Not every patient with radiculopathy or neck pain is eligible for the procedure. The surgeon will determine whether you need the procedure depending on your neck anatomy, symptoms, and diagnosis. Typically, ideal candidates have:

  • Severe spinal cord injuries stenosis.
  • Cervical kyphosis.
  • Facet arthritis.

Here is what happens during the surgical procedure:

  • The surgeon will make an incision in your neck from the front. They will move your blood vessels and veins aside to see your damaged disc clearly and access the spine.
  • Then they will remove your damaged disc from between your vertebrae. They will also remove bone spurs and affected disc fragments.
  • The surgeon will raise your disc space to the standard height to relieve stress on your nerve roots. Next, they will clear the surfaces of your vertebrae from your disc tissues and shape them to accept the medical implant.
  • Using X-ray guidance, the doctor will implant the medical device in the prepared space and secure it with screws. Your implant is tailored to preserve motions like side bending, rotation, extension, and flexion. It also keeps your cervical spine well-aligned.
  • Finally, the surgeon will close the wound with medical glue or stitches, clean the wound, and apply the bandage. 

How to Prepare for Your Advanced Spine Surgery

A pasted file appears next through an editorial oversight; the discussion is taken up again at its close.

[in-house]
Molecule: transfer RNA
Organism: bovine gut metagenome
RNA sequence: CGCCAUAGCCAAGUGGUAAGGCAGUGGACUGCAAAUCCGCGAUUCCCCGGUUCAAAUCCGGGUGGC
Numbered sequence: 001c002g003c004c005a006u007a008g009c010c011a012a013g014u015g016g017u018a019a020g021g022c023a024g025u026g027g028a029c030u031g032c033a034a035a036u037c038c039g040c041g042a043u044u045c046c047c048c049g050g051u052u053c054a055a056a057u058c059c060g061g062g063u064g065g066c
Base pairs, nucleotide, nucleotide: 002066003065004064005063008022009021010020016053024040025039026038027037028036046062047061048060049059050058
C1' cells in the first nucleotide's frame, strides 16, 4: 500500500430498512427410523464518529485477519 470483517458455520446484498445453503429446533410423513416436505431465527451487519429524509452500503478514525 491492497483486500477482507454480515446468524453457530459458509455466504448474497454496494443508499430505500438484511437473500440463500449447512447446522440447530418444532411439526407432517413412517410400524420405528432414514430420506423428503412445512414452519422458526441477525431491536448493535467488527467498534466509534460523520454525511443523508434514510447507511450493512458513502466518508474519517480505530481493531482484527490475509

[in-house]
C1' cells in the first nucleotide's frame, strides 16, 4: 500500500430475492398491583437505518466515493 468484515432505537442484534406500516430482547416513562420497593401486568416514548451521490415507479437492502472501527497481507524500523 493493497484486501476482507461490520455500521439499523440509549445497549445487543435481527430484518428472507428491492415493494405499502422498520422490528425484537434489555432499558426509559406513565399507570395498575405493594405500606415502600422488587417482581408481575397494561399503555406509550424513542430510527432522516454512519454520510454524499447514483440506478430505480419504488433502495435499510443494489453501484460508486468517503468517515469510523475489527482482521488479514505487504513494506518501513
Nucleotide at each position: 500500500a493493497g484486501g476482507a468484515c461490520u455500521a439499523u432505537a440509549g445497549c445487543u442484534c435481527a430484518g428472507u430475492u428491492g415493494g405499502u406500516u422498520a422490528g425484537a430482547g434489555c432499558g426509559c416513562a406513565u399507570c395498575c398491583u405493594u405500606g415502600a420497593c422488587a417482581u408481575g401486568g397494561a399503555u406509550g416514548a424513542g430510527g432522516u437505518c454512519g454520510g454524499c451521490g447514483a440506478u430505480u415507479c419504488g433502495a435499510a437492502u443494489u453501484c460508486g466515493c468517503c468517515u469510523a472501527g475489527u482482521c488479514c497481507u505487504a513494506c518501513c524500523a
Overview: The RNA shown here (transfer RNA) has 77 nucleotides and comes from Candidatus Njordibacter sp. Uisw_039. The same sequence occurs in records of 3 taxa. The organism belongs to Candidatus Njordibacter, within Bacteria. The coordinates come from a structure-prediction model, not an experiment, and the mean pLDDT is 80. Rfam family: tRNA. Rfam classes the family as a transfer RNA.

You are probably worried and anxious if you are scheduled for a spine surgical procedure. Luckily, there are different ways to make the process successful.

Preoperative Checkups

Depending mainly on your general health condition and age, your doctor can request that you undergo a clearance (checkup) with a general doctor or any physician you visit regularly, like a cardiologist.

The doctor can also request a blood test.

Stop Smoking or Using Tobacco

If you use tobacco or smoke, you should quit months before this advanced spine surgery.

A nicotine user is at an increased risk for serious complications and risks following your procedure, like a delay in the bone recovery required for fusion surgery and wound infection.

It is wise to notify your doctor about your tobacco usage before the surgical procedure, so you and your doctor can determine your quitting plan.

Your Medications

You should stop taking specific supplements and medications, including diabetic, rheumatoid, blood thinners, hypertension, and osteoporosis medications. They can result in complications during the procedure.

Your medical care team should guide you on when to stop taking your medication and when to restart.

Adult Fasting Skin Preparation Guidelines Before Treatment

Start preoperative bathing as directed by the surgeon. The process will significantly reduce the chances of developing postoperative infections.